in Healthcare and Research
During Science Week 2022, we encourage you to come forward and share your stories. We want to get the best picture of what women’s healthcare in Ireland looks like today and how we should work to move forward and tackle the biases which remain. During this event, we aim to address specific issues that women face when accessing healthcare and participating in research with the consideration of their race, culture, class, age, weight, gender or disability.
I started my period when I was 10 and I’m now almost 29. I’ve had severe period pain for nearly 2/3’s of my life now. My very first period was very painful - I was curled up in a ball on my bed and couldn’t stop crying. My periods stayed like that and I ended up being put on the pill when I was 11 to try and help with the pain. I had cycled through 4/5 different pills by the time I was 18. I was continuously told by my doctor that I was just unlucky that I had bad period pain but it was a normal part of being a woman. I didn’t think there was anything wrong because my doctor kept telling me it was normal. My symptoms got worse as I got older. I started to also get pain while I was ovulating, and eventually I was in severe pain 24/7. I missed school/college/work. My life was taken over by this pain. I had really heavy bleeding, ovarian cysts, pelvic pain, bladder pain, pain in my lower back and legs, migraines, nausea. I didn’t have a life anymore. I was on 27 tablets a day to help me function enough to get out of bed. When I turned 25 I saw a new doctor to get my first smear test, she was the first doctor to mention endometriosis to me and the first doctor to refer me to a gynaecologist. I saw two gynaecologists in Ireland, had two laparoscopies and was told I definitely did not have endometriosis. I was told by both gynaecologists that I was just unlucky with bad periods. My pain kept getting worse and in 2020 there was a three month period where I didn’t get out of bed. I had no quality of life and my mental health was suffering. In 2021 I saw my gynaecologist and I asked about the possibility of getting a hysterectomy (I know it’s not a cure for endo but he insisted I didn’t have it). At first he told me it was because I was too young, and then when I asked what age I would have to be to have a hysterectomy he said there were other factors to consider. He said he would have to consider what would happen if my sexual orientation changed, I divorced my wife, met a man and he wanted to have kids. At this point I realised I was getting nowhere with my healthcare in Ireland. I made the decision to go to an endometriosis specialist in London in December 2021. I had an ultrasound and was diagnosed with adenomyosis that day. I had my third laparoscopy in January 2022 in London and was also diagnosed with endometriosis. I’m ten months post surgery now and although it’s not completely cured it’s definitely better. I finally feel like I have my life back - but I’m still angry that I couldn’t get the care I deserved in Ireland. Another woman who had to go abroad for basic healthcare that should be provided by our own country.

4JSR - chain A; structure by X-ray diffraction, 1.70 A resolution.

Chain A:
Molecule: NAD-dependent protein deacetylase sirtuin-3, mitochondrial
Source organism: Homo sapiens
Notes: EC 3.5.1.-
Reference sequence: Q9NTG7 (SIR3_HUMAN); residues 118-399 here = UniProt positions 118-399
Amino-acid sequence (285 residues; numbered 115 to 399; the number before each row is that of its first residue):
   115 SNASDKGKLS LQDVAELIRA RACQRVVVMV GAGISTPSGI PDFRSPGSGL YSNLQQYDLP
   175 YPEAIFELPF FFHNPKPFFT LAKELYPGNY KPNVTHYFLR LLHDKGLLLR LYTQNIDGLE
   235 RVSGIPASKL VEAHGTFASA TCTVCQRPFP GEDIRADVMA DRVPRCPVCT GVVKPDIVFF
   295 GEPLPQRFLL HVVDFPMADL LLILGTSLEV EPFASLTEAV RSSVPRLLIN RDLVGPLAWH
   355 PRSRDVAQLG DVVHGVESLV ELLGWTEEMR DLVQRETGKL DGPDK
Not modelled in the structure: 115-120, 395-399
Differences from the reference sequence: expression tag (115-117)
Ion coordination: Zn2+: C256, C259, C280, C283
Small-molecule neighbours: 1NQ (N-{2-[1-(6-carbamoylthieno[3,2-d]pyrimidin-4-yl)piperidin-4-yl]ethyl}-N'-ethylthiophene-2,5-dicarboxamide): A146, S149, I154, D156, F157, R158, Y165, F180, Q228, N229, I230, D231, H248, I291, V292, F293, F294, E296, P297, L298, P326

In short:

In 2021, we asked if you had personal stories of inequality in healthcare, and here are some of your answers. Thank you to everyone who got in touch and shared their stories and experiences.